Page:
Tuesday 12 December 2017

Triumph and tragedy of a goddess

With that image of a liberal, bohemian and gregarious woman, Nigella won the day, says Brendan O'Connor

Nigella Lawson arrives at Isleworth Crown Court in west London last week
Nigella Lawson arrives at Isleworth Crown Court in west London last week

ACCORDING to his ex-wife, Charles Saatchi regards litigation as a form of conversation. And the old advertising man knows precisely who that conversation is with. Nigella feigned a belief that Saatchi was talking to her in the Grillo court case, their "last connection" as she called it. But wily old Saatchi knew that the conversation was with the public. And understandably, this old advertising man thought he knew how to talk to the public better than she did.

An ad guy like Saatchi knows that these public conversations do not leave a lot of time for debate or to explain the nitty gritty. You have an instant to drive home your message, and it is done in images. Like Don Draper, with his Freudian meditations on our deepest desires, Saatchi knew that a public court case is not about detail, it's about conveying one archetype that goes beyond people's conscious minds and lodges in the powerful ancient part of the brain, the animal subconscious. Saatchi knew that he needed to summon a particular archetype, wrap it around himself, and that people would then write the story for themselves.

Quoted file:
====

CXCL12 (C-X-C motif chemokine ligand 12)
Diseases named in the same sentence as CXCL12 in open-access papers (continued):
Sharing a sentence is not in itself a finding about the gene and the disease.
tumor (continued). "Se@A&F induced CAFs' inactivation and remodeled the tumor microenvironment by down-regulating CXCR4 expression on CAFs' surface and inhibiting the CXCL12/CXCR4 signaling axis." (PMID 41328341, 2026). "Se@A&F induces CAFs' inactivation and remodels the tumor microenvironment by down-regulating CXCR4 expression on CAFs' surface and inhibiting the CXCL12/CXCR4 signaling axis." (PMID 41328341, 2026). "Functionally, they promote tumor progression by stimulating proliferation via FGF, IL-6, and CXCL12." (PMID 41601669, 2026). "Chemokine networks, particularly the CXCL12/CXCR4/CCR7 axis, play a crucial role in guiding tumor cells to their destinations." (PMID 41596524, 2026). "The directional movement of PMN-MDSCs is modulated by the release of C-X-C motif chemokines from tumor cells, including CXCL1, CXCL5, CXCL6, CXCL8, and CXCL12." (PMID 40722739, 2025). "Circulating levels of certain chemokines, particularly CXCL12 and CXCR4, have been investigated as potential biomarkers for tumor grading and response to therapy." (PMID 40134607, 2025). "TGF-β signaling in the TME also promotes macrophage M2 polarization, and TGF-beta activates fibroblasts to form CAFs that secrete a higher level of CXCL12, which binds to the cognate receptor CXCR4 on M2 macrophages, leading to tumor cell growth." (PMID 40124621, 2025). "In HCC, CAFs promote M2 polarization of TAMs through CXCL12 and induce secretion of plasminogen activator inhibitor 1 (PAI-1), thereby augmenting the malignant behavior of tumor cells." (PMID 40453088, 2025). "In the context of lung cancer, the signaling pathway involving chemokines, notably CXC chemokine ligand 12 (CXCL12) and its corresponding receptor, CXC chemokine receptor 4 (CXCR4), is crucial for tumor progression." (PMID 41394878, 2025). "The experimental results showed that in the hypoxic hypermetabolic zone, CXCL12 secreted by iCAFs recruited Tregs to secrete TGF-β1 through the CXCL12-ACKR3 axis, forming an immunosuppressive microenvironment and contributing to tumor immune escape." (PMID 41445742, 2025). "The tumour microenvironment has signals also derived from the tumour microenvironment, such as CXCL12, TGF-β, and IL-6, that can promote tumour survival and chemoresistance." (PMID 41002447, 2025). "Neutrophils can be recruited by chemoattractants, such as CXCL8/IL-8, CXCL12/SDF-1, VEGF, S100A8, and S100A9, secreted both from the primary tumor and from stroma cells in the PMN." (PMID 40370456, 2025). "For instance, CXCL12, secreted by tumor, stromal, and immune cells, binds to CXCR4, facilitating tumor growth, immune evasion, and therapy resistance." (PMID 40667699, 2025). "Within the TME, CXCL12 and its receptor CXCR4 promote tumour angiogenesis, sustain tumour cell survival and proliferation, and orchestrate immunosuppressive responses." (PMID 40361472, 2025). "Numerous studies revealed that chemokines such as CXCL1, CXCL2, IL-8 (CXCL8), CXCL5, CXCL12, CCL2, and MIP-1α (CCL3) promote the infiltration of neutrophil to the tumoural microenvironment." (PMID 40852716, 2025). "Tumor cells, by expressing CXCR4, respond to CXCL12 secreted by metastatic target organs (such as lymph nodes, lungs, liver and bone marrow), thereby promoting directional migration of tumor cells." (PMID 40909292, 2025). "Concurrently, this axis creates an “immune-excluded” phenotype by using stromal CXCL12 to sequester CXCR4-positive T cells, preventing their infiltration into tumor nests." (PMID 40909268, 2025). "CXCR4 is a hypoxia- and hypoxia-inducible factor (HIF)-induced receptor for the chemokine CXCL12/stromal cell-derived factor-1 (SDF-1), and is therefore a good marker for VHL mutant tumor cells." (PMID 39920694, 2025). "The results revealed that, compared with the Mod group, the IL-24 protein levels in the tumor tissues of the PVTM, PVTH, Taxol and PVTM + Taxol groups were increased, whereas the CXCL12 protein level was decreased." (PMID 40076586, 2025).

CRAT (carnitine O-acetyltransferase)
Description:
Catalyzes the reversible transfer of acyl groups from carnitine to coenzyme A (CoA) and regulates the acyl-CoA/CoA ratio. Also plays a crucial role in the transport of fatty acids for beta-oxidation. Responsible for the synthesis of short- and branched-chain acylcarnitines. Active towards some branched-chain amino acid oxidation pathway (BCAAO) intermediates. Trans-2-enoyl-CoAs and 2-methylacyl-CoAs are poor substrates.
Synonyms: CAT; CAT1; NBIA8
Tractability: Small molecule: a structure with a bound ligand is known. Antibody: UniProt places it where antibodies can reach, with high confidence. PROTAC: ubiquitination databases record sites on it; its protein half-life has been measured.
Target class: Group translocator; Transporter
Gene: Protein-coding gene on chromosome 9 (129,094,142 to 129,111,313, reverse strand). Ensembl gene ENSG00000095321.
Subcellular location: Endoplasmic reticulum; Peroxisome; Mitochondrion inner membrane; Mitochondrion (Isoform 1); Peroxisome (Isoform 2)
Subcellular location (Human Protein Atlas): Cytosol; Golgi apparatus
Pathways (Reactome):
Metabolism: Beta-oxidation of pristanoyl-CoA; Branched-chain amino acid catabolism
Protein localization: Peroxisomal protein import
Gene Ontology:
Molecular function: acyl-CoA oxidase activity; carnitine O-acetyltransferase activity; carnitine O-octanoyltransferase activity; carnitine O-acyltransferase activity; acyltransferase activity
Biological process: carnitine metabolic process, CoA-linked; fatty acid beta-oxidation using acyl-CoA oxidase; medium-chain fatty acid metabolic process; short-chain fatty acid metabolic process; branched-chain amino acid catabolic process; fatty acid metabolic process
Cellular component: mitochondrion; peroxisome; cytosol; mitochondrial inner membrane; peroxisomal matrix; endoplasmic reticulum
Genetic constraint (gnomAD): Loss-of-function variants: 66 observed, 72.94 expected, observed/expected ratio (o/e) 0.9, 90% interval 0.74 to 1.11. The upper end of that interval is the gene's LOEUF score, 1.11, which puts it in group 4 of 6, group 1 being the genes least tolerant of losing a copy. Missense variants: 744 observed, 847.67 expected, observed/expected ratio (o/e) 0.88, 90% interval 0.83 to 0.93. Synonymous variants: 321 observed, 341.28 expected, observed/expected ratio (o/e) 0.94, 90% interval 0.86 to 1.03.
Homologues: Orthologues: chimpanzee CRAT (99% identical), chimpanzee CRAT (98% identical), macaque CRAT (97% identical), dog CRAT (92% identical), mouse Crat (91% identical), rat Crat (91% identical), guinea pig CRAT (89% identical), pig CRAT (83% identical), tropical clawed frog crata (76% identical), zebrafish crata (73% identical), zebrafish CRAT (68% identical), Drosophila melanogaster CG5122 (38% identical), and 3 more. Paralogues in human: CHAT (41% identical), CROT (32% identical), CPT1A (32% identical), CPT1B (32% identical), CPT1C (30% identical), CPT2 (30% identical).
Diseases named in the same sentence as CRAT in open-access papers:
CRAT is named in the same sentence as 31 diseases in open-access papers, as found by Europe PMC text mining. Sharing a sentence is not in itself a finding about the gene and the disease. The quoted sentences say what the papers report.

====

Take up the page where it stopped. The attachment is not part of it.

Anyone who has been through a libel trial will tell you that the first thing you need to know is that it is theatre. Even for the jury, barristers deal with detail yes, but mainly they look for the big moment, the stunt that packs emotional punch, that goes straight to people's gut and decides things for them.

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